Our friend, Heather, whom we stayed with in Cairns, has a vacation home in Herberton in the Atherton tablelands west of Cairns. She invited us to spend a few days in Herberton and experience the ‘wet tropics.’ The day after our GBR diving trip, we drove south a few miles out of Cairns then climbed the hills on narrow roads through canyons with amazing views along the way.
Heather had several sites in the Atherton tablelands she wanted us to visit. The first was Lake Barrine, where we hiked in the rainforest among giant Kauri trees, remnants of prehistoric times. While hiking, we ran into two Swedish young women who had been diving with us on the GBR. A nice coincidence, we chatted about our adventures in Australia, diving, and continued on our way, listening to the song birds, and looking over scenic Lake Barrine.
Passing through the charming town of Atherton, we arrived at Heather’s home, a former miner’s cottage. Herberton began as a tin mining town in 1880’s; it now has about 600 people, a copper mine instead of a tin mine, and restored building from its earlier mining era. Herberton resembles old, ’49’er gold mining towns in the foothills of California’s Sierra Nevada.
Herberton even boasts a camera spy museum with old cameras used in World War I.
We walked into Herberton every day to shop, walk around, and enjoy the quaint town that was pleasant absent tourist traps you might find in old historic towns. One of our favorite places was the Op Shop (opportunity shops, or what we would call antiques). One afternoon, we stopped for a beer at the Royal Hotel bar and chatted up the locals, admiring old posters and photos from Herberton’s historic past.
Heather’s ‘tree house’
Herberton is a village with no stop lights, a library that shares space with the post office, a hotel with a pub, a bottle shop, sandwich shop, a bar, museum, and country homes that stretch back to jungle like forests. A stone bridge entering from the south crosses a rushing river.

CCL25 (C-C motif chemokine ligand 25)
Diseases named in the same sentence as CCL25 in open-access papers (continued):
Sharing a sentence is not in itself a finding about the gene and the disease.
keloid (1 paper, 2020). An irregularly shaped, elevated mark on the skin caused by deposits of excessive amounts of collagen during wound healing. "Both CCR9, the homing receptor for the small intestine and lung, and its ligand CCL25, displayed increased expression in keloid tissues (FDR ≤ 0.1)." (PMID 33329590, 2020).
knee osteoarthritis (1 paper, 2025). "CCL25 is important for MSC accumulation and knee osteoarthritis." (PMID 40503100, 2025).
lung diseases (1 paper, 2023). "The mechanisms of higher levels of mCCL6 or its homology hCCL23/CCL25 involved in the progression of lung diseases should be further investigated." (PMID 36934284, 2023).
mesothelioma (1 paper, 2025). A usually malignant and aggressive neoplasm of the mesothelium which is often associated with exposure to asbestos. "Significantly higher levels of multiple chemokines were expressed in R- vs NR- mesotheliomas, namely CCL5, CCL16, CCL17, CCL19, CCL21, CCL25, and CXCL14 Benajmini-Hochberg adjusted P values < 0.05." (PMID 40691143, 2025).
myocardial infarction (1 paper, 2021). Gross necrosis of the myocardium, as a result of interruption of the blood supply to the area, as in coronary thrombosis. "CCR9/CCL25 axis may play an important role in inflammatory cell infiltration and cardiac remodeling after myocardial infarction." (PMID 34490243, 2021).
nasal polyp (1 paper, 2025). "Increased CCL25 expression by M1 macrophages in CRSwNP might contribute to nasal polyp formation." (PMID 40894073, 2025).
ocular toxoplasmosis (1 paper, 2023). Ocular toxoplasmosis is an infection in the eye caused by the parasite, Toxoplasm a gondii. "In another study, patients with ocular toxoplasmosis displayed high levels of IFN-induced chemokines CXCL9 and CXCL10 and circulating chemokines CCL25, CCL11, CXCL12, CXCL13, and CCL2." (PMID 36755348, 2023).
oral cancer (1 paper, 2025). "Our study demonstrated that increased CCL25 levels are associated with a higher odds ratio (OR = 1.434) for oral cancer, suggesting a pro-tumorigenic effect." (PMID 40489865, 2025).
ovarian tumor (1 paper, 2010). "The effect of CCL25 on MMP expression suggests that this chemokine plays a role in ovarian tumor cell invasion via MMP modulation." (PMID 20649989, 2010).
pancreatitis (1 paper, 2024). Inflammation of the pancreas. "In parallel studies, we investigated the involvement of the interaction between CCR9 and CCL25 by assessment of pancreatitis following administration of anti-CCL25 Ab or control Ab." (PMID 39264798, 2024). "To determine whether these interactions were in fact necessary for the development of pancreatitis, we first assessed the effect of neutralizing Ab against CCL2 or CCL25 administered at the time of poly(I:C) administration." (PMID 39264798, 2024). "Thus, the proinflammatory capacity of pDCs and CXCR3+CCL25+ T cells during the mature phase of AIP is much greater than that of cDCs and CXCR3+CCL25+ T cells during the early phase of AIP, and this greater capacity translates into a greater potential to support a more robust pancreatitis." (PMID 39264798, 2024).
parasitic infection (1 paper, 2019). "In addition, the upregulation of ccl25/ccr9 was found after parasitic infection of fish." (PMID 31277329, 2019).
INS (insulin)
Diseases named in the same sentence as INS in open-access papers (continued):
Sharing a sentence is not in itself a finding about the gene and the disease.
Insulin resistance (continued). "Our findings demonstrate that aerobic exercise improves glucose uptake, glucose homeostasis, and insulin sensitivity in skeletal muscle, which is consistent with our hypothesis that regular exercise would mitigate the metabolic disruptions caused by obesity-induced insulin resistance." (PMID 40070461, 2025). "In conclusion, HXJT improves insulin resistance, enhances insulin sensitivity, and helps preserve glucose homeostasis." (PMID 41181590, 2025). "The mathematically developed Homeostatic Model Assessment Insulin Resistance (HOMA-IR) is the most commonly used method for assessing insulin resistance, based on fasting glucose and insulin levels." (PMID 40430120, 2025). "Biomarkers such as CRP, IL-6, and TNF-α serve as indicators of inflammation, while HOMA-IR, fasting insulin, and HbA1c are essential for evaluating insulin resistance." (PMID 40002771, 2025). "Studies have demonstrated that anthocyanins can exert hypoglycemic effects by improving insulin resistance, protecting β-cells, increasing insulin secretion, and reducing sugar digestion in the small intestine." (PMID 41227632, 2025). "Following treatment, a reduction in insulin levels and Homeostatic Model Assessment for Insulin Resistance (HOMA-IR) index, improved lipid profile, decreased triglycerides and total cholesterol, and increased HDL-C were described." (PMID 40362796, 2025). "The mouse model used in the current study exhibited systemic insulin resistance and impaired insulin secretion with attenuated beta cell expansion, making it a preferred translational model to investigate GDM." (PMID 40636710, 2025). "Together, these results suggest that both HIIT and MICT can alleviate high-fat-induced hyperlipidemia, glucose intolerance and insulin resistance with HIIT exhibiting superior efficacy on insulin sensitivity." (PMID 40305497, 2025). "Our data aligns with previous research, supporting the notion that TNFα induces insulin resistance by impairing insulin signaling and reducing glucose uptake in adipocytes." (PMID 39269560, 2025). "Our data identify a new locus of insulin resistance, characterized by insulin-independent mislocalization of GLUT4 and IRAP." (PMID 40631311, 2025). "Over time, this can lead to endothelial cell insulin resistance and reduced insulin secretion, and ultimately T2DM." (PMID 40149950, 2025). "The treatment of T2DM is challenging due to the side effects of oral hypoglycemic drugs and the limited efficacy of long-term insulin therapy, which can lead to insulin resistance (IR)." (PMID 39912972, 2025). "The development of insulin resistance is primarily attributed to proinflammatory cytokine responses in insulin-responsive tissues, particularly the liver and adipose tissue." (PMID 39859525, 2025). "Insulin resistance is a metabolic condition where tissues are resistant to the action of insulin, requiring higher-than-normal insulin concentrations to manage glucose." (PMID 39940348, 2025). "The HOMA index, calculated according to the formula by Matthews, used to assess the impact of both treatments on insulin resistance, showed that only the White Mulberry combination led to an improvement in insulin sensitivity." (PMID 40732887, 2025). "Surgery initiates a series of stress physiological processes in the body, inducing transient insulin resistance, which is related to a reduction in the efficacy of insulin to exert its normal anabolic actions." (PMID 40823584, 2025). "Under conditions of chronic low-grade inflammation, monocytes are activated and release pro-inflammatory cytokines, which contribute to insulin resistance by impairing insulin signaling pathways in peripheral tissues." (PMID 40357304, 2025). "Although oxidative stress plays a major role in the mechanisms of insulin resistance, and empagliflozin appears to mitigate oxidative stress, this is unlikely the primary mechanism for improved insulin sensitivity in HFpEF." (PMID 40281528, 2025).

Tourist information says that Herberton is one of the highest towns in the Atherton tablelands, rising about 1000 meters above sea level. It’s 120 kilometers from Cairns, with both roads traversing tight turns, steep hills, and spectacular views of the coastline.
We fell in love with Heather’s home which we named her ‘tree house’ the moment we arrived. It’s located on a slight hillside surrounded by tropical trees; banana palms, mango, tree ferns, and frangipani which produce blossoms used in making leis.
Frangipani blossoms have a fruit like fragrance, delicate, sweet, and long-lasting. We picked blossoms off the grass and put them in trays with water. We enjoyed fragrant frangipani every time we ate on her verandah, enjoying the cool shade and the sounds of birds in her romantic tropical setting.
We ate breakfast, lunch, and dinner every day on Heather’s verandah, feeling like we were in a tropical paradise. In the afternoon, we sipped wine and talked about how much we were enjoying the setting, company, and wonderful birds.
The trees around Heather’s ‘tree house’ were alive with tropical birds who flew around, cawing, chirping, and whistling all day long. Such a delight! I wandered in the yard, snapping photos of cockatoos, rainbow lorikeets, gallahs, parrots, and kookaburra. Kookaburra have a very distinctive, raucous cawing that rises in tone and volume, and finishes with a burst of laughter. Such a happy noise!
If you’ve ever seen old ‘jungle’ movies, the sound you would have heard was made by kookaburra.
Our four days at Heather’s ‘tree house’ passed too quickly. In additional to relaxing and touring Herberton, we worked in her yard, combing up debris dropped by her trees, pruning pear and palm trees, and sweeping her patio. We felt so comfortable at her ‘tree house’ and were pleased that she invited us to return. We will. That’s a promise.
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Next: Curtain Fig Tree
As many of you know, I also write mysteries and romantic suspense novels.
I recently published my first international thriller, Thirteen Days in Milan, which is available on Kindle as well as other ereaders, tablets, and smartphones.
I’m back in Europe for the summer to hire a translator and to research my next book which will also be a thriller based in Milan. I’ll be posting soon from Milan, Stresa, Zurich and other locations.
I have a few posts on another blog, Anatomy of a Thriller, where I write about the process of researching and writing an international thriller. I’ll add more posts there as well.
Please share these links with writers or readers who might be interested.